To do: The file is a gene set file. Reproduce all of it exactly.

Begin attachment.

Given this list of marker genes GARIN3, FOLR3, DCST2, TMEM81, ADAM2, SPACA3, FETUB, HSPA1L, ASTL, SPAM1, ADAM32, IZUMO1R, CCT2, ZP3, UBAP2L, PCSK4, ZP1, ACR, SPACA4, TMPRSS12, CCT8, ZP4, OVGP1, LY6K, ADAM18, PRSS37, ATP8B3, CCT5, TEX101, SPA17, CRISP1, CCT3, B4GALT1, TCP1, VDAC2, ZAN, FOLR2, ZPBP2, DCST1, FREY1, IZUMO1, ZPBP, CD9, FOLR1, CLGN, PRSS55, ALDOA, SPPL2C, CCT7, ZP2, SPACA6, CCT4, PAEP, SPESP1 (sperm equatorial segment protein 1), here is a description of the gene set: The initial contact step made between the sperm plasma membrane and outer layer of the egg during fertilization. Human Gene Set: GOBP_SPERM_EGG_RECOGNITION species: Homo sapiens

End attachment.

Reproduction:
Given this list of marker genes GARIN3, FOLR3, DCST2, TMEM81, ADAM2, SPACA3, FETUB, HSPA1L, ASTL, SPAM1, ADAM32, IZUMO1R, CCT2, ZP3, UBAP2L, PCSK4, ZP1, ACR, SPACA4, TMPRSS12, CCT8, ZP4, OVGP1, LY6K, ADAM18, PRSS37, ATP8B3, CCT5, TEX101, SPA17, CRISP1, CCT3, B4GALT1, TCP1, VDAC2, ZAN, FOLR2, ZPBP2, DCST1, FREY1, IZUMO1, ZPBP, CD9, FOLR1, CLGN, PRSS55, ALDOA, SPPL2C, CCT7, ZP2, SPACA6, CCT4, PAEP, SPESP1 (sperm equatorial segment protein 1), here is a description of the gene set: The initial contact step made between the sperm plasma membrane and outer layer of the egg during fertilization. Human Gene Set: GOBP_SPERM_EGG_RECOGNITION species: Homo sapiens